REVIEW: Nimble Laundry Lover

When Nimble contacted me and said that they had a liquid detergent that was suitable for use on reusable nappies, I’ll admit I was sceptical. The general rule is to use powdered detergent as that doesn’t leave residue on your nappies or washing machine. But I’ll give most things a go, so they sent me some to trial…

Firstly, I was impressed with the packaging; although the cardboard box was larger than it needed to be, I can reuse that (or it is suitable for recycling) and the packaging inside is also recyclable, although I will reuse that too

Packaging

The liquid is brown in colour, which could be a little off-putting to some users, but I prefer that to having extra colours added just to make it look more appealing

Colour

The packaging of the product itself is simple and clear, and the instructions are easy to follow. I would prefer some guidance on whether to add extra liquid if washing reusable nappies, or at the very least what constitutes a ‘normal’ load, as I struggled to work out how much to use initially; several washes down the line though, and I use one full capful plus an extra half a cap for my usual nappy load

Product

Nimble Laundry Liquid produces plenty of bubbles, and my nappies are clean and fresh out of the wash. It does take a little getting used to the scent of the nappies, as I am so used to my nappies not having any scent at all out of the wash; the perfume is intense, but NOT overwhelming and unpleasant

Washing

My nappies are clean, and the absorbency has not been affected by using this liquid rather than powder. I measured the absorbency of the same nappies before and after using Nimble Laundry Liquid five times, and there is no measurable difference in absorbency. The PUL is also unaffected by the product so far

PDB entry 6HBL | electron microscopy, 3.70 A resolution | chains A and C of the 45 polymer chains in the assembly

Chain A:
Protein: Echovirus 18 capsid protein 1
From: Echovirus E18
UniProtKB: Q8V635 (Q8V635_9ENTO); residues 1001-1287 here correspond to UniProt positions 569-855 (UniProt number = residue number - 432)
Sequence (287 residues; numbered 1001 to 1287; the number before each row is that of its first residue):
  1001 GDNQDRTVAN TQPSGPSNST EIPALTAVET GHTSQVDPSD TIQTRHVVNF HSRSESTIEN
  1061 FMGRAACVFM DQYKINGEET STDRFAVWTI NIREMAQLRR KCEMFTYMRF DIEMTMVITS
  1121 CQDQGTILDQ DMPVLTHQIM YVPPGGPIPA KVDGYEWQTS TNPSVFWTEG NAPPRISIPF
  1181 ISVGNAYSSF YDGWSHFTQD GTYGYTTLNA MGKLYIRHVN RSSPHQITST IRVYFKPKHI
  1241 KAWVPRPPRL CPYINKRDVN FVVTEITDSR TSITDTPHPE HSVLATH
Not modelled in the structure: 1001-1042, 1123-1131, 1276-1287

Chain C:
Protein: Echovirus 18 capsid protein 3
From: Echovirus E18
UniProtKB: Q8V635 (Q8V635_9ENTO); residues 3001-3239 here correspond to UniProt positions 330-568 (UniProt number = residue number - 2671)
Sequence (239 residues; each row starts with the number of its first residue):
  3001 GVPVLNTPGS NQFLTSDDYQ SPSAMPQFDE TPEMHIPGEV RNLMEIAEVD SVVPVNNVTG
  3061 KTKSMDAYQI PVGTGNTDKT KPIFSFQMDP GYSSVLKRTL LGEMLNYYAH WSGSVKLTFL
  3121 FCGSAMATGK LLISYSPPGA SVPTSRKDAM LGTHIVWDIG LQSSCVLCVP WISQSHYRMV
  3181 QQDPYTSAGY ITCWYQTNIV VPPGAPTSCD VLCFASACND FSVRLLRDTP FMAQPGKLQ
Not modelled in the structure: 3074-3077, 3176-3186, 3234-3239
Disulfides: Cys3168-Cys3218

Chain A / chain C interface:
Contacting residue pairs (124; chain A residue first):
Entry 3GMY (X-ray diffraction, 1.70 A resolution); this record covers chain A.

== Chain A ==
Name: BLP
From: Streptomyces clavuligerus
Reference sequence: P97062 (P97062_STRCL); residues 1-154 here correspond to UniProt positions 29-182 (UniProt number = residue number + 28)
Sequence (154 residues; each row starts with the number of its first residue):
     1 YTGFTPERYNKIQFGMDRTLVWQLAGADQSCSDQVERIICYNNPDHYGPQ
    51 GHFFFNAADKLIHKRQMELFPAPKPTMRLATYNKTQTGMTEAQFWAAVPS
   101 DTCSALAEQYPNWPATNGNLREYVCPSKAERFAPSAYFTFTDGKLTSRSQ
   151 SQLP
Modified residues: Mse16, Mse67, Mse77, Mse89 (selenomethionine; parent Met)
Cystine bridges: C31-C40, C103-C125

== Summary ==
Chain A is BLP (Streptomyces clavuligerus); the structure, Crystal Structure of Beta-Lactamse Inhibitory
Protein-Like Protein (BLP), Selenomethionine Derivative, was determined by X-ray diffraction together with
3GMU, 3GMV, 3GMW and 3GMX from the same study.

If you would like to try this product, you can get a 10% discount on Nimble Laundry Lover over at Nimble Babies using the code WHNAS10

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Cloth Nappies & Childcare

One of the most common reasons I hear for people not trying reusable nappies is that nurseries and childminders won’t use them. In fact, there is no reason why childcare providers CANNOT use reusable nappies, and it actually is a good way for them to demonstrate that they are working in partnership with parents, something that Ofsted is hot on

I’m an Ofsted registered childminder whose own children were (eldest) and are (youngest) in reusable nappies; in fact, the youngest has never worn a disposable nappy. The nursery my youngest attends is more than happy for her to stay in reusables, despite this being their first experience of them

I have cared for children in both disposable and reusable nappies, and MUCH prefer reusable, as there is no risk of poo leaks up the back of the nappy! However, I understand that it is parent choice, and I would never expect my parents who use disposable nappies to switch to reusable, so why should the reverse be acceptable?